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JFK: Discrimination on Federal Construction Jobs Ends Now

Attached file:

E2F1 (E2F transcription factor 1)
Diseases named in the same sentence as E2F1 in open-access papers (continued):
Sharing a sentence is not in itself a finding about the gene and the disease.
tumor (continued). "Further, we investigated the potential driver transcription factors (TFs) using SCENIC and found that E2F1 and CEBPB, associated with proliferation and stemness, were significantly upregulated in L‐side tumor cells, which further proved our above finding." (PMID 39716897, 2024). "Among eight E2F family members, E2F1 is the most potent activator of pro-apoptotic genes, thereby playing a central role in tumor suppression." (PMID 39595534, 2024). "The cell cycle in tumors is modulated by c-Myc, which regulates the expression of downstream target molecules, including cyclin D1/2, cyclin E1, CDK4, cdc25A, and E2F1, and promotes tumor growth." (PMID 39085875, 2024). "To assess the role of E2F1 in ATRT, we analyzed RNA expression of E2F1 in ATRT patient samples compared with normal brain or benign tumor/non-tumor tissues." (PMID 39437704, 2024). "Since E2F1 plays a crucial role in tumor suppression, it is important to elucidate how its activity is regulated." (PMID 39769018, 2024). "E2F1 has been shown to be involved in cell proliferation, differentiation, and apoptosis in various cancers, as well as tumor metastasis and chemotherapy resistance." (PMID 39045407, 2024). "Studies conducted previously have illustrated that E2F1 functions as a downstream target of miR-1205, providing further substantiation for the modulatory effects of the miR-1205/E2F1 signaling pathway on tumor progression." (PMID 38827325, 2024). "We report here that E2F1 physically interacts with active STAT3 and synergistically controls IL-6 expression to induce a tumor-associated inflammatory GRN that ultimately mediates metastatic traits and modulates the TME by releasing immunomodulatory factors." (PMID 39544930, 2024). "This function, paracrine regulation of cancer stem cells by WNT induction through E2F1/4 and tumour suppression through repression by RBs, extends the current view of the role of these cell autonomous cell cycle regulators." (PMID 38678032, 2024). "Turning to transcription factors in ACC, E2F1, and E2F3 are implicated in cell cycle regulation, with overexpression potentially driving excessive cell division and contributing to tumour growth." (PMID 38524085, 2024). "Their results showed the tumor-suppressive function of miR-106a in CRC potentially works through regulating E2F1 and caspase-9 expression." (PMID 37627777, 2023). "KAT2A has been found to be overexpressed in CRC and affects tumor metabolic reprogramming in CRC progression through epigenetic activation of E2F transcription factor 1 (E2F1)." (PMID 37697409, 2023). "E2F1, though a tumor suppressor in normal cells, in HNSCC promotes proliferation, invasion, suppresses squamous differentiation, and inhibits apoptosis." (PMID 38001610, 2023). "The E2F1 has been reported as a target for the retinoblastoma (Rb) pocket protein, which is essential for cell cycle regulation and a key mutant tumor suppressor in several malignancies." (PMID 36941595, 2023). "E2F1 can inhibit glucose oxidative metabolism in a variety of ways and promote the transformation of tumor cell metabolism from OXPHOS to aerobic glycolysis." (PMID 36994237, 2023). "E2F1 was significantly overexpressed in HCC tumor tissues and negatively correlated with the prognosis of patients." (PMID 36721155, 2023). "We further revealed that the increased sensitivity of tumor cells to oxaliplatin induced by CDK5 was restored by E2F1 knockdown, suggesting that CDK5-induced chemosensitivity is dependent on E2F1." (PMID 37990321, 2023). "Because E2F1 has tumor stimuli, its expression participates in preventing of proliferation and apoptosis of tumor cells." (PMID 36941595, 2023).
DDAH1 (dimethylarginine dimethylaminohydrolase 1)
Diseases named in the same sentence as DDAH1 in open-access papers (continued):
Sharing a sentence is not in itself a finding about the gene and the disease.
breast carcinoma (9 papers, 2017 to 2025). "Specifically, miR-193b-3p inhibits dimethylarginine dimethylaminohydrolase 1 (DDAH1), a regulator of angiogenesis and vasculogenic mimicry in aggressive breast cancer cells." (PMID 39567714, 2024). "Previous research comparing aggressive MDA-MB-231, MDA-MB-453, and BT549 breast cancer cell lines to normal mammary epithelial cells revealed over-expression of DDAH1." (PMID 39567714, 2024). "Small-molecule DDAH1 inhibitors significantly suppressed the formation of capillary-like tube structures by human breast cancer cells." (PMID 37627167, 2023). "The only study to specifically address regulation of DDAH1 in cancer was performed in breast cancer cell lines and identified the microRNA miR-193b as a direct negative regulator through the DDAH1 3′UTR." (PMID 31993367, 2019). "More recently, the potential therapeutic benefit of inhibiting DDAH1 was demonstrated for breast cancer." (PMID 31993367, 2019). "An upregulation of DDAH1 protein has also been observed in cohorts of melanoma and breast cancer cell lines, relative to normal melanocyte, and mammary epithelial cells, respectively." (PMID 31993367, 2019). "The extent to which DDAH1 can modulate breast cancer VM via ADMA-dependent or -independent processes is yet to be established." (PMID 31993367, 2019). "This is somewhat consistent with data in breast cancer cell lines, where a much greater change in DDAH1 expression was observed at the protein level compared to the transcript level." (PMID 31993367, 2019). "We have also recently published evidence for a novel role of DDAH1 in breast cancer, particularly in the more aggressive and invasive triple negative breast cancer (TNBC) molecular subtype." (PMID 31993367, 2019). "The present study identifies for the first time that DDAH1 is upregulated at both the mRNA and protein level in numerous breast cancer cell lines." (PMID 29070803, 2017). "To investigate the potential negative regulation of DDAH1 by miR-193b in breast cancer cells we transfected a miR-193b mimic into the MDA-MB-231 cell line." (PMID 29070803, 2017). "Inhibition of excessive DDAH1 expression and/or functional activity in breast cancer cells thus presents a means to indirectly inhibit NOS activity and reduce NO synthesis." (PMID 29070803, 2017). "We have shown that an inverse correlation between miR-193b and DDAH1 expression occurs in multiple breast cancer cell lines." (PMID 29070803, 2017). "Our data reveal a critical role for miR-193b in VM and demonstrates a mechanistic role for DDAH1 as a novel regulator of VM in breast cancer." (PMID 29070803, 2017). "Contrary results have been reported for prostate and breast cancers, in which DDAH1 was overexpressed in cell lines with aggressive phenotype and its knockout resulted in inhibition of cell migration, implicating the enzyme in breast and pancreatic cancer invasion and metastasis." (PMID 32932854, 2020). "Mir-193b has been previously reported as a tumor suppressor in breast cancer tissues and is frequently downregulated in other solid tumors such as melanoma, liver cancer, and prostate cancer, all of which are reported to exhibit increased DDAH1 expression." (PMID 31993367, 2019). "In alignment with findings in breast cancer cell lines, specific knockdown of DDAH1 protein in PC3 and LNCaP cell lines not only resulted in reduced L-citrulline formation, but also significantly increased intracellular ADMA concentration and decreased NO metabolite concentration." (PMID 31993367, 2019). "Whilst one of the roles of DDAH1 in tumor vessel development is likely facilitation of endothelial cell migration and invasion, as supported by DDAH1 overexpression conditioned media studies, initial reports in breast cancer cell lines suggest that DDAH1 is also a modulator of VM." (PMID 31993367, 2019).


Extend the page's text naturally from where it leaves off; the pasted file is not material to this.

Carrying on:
June 4, 1963 - President Kennedy today ordered a quick end to discrimination on all federal construction jobs. The surprise action set the stage for a showdown with building trades unions, which have been notoriously slow to admit Negroes in some cities. It was also obviously designed to prevent a Philadelphia-style racial clash at federal construction sites. In Philadelphia, the NAACP recently picketed a city school building project, charging job discrimination. After several days of violence, the unions involved agreed to accept a small number of Negro craftsmen, and the picketing ended. “I am asking that all federal construction programs be reviewed to prevent any racial discrimination in hiring practices,” said President Kennedy today. Labor Secretary Wirtz said his department was getting a list of all government construction projects and “making a complete review to see if there is any racial discrimination on them.” A report should be ready in two weeks, he said. The President’s special message to Congress on civil rights, expected tomorrow, was postponed until early next week. One official explained that Mr. Kennedy and his aides wanted to talk to more people, including Republicans, so his still-secret bill will “have a chance of passage.”


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